And so, to recap…
This one, our 21st, takes us from late 1987 through to mid-1989: the final fully-eighties recap. And although the highway we’re taking continues on towards electronic dance domination, there have been lots of interesting little side-streets and alleyways to get lost down…
For a start, 1988 saw a bit of a guitar revival, with glossy soft-rock chart-toppers from Belinda Carlisle and Robin Beck, U2 getting a bluesy first #1, Simple Minds going epic, as well as Billy Bragg and Fairground Attraction holding up the indie side of things. I wasn’t expecting that, to be honest, as we delved into the late 1980s, and it was very welcome.
There was also Enya’s ‘Orinoco Flow’, one of the stranger chart-toppers of recent years, announcing new-age as a bone fide chart force (the genre will have a bit of a heyday over the next few years), as well as the now-obligatory charity singles from Wet Wet Wet and the Hillsborough Collective. Plus it wouldn’t be the late-80s without a golden-oldie making top spot on re-release, as the Hollies did with ‘He Ain’t Heavy…’
Meanwhile, Madonna returned with her first single in almost two years. In one fell swoop, ‘Like a Prayer’ managed to announce her as the biggest act on the planet (sorry MJ), invent the modern female pop star, and piss off the Catholic church. Not bad going, even if the song still doesn’t quite make it into my own personal Madonna Top 5.
But despite all these little distractions it is, as I said in the intro, dance music which has formed the backbone of what we’ve been listening to. And it’s evolving, seeping into all corners of the pop world: from the manic energy of ‘Theme from S-Express’, the bizarre ‘Doctorin’ the Tardis’, the funky ‘The Only Way Is Up’, and the chilled-out ‘Back to Life’, via acts like Pet Shop Boys, and even Bros. And we can’t move on without mentioning…
Stock Aitken Waterman, of course. If ‘Back to Life’ is a cool Ibiza beach bar then SAW’s take on dance is pure Skegness. They’ve appeared in earlier recaps, but now the songwriting and production trio have begun to dominate British pop to the extent that three of the last four #1s I’ve featured were SAW numbers, and that we could really dub this ‘The SAW recap’. Kylie Minogue and Jason Donovan have been their main vehicles, culminating in their classic smoocher ‘Especially for You’, which was based on their wedding storyline from ‘Neighbours’. I have to admit I’ve enjoyed ‘I Should Be So Lucky’, and ‘Too Many Broken Hearts’, though the formula felt like it was wearing thin by the time we came to ‘Hand on Your Heart’ and ‘Sealed With a Kiss’.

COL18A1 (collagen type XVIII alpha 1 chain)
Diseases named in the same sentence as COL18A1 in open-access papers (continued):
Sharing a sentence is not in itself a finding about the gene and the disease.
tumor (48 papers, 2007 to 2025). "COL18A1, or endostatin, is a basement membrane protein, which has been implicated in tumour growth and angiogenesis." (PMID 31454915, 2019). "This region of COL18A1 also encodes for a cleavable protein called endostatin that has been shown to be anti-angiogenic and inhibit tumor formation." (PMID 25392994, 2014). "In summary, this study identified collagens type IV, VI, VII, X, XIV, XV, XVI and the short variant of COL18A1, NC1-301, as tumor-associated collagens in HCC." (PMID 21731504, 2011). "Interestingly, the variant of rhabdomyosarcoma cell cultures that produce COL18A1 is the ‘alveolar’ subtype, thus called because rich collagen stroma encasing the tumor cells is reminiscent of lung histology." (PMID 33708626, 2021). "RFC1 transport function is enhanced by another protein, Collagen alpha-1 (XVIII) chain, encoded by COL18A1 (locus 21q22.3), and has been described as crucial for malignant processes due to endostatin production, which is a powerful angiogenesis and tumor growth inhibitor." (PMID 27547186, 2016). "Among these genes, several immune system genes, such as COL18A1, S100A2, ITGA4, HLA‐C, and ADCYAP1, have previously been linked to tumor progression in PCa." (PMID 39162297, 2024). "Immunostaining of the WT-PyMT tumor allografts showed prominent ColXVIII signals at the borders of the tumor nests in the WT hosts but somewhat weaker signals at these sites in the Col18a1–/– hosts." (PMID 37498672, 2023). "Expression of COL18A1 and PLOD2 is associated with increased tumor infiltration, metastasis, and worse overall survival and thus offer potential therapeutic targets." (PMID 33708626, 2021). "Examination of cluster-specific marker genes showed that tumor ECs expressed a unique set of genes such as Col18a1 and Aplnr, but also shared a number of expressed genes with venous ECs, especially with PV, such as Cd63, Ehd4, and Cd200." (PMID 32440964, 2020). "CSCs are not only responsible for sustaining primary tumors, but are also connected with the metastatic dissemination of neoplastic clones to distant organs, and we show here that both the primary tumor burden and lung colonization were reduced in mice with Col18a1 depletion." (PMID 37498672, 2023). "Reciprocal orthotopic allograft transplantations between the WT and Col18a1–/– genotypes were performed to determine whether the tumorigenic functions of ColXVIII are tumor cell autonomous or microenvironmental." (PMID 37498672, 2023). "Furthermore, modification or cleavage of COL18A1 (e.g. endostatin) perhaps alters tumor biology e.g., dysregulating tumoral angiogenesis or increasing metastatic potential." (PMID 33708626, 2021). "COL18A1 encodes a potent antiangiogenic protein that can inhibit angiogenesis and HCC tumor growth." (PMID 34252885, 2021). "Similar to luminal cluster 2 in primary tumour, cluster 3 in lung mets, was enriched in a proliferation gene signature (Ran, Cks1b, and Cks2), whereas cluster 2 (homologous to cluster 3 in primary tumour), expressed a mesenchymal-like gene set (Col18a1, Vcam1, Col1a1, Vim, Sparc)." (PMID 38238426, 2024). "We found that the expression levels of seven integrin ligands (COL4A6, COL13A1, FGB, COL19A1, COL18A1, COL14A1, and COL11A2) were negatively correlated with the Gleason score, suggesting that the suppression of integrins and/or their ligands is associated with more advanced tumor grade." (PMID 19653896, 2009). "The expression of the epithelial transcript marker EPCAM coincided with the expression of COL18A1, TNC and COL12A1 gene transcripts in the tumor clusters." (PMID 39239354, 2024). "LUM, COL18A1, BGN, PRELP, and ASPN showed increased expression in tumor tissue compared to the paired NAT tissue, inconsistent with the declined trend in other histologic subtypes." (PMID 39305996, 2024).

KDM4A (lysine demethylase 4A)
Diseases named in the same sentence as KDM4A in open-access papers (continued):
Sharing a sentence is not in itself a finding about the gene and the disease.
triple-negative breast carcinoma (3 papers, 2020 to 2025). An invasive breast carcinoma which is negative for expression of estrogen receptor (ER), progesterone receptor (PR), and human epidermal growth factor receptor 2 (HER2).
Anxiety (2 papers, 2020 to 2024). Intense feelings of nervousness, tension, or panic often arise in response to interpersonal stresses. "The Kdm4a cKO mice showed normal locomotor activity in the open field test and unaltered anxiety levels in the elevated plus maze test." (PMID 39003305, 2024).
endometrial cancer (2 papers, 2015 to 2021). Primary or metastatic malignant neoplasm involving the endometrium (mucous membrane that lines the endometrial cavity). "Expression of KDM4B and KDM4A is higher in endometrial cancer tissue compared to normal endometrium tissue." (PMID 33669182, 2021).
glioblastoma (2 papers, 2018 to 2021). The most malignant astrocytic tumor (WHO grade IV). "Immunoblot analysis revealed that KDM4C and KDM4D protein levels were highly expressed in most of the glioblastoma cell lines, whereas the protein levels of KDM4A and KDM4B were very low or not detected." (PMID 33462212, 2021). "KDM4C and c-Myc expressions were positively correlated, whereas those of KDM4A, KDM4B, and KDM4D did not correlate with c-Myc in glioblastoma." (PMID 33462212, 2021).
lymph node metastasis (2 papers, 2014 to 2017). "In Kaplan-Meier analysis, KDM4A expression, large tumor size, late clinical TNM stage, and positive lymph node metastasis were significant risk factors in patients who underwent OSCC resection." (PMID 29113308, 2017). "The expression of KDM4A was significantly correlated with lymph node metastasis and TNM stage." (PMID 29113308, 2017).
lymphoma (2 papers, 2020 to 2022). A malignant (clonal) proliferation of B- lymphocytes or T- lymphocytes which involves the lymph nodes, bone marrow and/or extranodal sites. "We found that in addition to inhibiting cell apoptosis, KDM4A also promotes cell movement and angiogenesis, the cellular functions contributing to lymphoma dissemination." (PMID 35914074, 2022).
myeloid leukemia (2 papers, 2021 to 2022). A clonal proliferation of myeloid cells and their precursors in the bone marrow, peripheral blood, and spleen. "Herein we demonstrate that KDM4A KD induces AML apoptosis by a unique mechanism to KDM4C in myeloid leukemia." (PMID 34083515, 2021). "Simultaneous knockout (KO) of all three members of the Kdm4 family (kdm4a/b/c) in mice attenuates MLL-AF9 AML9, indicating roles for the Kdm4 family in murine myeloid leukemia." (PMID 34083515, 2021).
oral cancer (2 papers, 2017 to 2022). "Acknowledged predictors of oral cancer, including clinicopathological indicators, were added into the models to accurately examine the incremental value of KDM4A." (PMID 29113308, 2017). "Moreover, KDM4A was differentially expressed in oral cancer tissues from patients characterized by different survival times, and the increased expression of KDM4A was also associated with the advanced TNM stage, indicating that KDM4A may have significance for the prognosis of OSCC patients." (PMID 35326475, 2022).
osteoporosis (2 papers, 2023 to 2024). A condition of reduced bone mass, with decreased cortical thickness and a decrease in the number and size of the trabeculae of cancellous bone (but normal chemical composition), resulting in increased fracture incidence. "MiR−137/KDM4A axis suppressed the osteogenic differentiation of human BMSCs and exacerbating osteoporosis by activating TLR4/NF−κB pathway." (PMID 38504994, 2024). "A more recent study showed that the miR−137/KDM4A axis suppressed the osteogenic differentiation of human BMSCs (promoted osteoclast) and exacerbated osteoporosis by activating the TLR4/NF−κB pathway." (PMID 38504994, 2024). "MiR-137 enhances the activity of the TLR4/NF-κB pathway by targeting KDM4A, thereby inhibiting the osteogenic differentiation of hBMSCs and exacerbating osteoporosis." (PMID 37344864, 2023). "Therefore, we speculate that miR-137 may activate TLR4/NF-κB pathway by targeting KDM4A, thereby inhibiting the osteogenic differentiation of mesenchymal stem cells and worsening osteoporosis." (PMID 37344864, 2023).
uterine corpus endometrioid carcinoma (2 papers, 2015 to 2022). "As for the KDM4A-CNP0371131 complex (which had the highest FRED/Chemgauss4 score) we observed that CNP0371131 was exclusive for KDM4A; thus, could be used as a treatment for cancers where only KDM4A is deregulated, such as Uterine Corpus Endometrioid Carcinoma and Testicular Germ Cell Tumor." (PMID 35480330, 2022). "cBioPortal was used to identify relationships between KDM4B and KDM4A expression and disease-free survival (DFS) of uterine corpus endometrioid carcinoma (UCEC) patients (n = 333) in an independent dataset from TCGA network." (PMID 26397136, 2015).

Anyway, the main point of these recaps is to dish out some gongs, so let’s snap to it. First up: The ‘Meh’ Award for those chart-toppers you’d already forgotten existed. For the other three awards I’ve got a pretty clear picture, but this one has me a bit stumped. I could throw in the lazy Kylie and Jason songs I just mentioned, but there’s just enough residual pop charm left in them. I could throw in Simple Minds’ ‘Belfast Child’, but that’s too ambitious to be truly boring. So I’m left with Aswad’s cod-reggae ‘Don’t Turn Around’, and Phil Collins’s ‘Groovy Kind of Love’, and I’m in the bizarre situation of re-listening to them to check which is more boring… (bear with…) And it’s decided! I’m going with Phil: one of the slowest number ones of all time.
The WTAF Award feels more clear-cut. Enya was a surprise, but was too chilled-out to be truly ‘odd’. Whitney’s bombastic ‘One Moment in Time’ certainly raised an eyebrow, along with all the hairs on your head, as well as setting off next door’s car alarm; but at the end of the day it’s just a power ballad. No, I’m going for The Timelords’ Dr Who-glam rock-cum-Gary Glitter mash-up, ‘Doctorin’ the Tardis’ – a song so cynically aiming for chart domination that it spawned a ‘How To’ guidebook.
To the Very Worst Chart-Topper, and a toss-up. Cliff gave us Christmas goosebumps – and not in a good way – with ‘Mistletoe and Wine’. Except, I have one eye on his Crimes Against Christmas to come (plus, he’s already won one ‘Very Worst’ award back in the ‘60s, which I now regret, but hey ho…) All of which leaves the coast clear for Glenn Medeiros’s simpering ‘Nothing’s Gonna Change My Love for You’. Which, to be honest, isn’t truly awful. But then I don’t think any of the past thirty #1s have been truly awful. It’s just wrong place, wrong time for poor Glenn.
And finally, The Very Best Chart-Topper for the period dated December ’87 to July ’89. I like ‘The Only Way Is Up’; but not that much. I love Pet Shop Boy’s take on ‘Always on My Mind’; but they won this award last time (and, as great as they were, I can’t have anyone winning it twice in a row). Then there’s the Madonna-shaped elephant in the room: ‘Like a Prayer’ felt seismic, thrilling, fairly shocking, but perhaps on reflection it’s been eulogised too much over the years. She’d had better songs before it, and she’s got better to come. No, the winner this time is a song very much of its time… S’Express and their manic, pounding, sample-crazy floor-filler ‘Theme from S-Express’. Very much the sound of the late-eighties, and our 22nd ‘Very Best Chart-Topper’.
To recap the recaps, then:
The ‘Meh’ Award for Forgettability
- ‘Hold My Hand’, by Don Cornell.
- ‘It’s Almost Tomorrow’, by The Dream Weavers.
- ‘On the Street Where You Live’, by Vic Damone.
- ‘Why’, by Anthony Newley.
- ‘The Next Time’ / ‘Bachelor Boy’, by Cliff Richard & The Shadows.
- ‘Juliet’, by The Four Pennies.
- ‘The Carnival Is Over’, by The Seekers.
- ‘Silence Is Golden’, by The Tremeloes.
- ‘I Pretend’, by Des O’Connor.
- ‘Woodstock’, by Matthews’ Southern Comfort.
- ‘How Can I Be Sure’, by David Cassidy.
- ‘Annie’s Song’, by John Denver.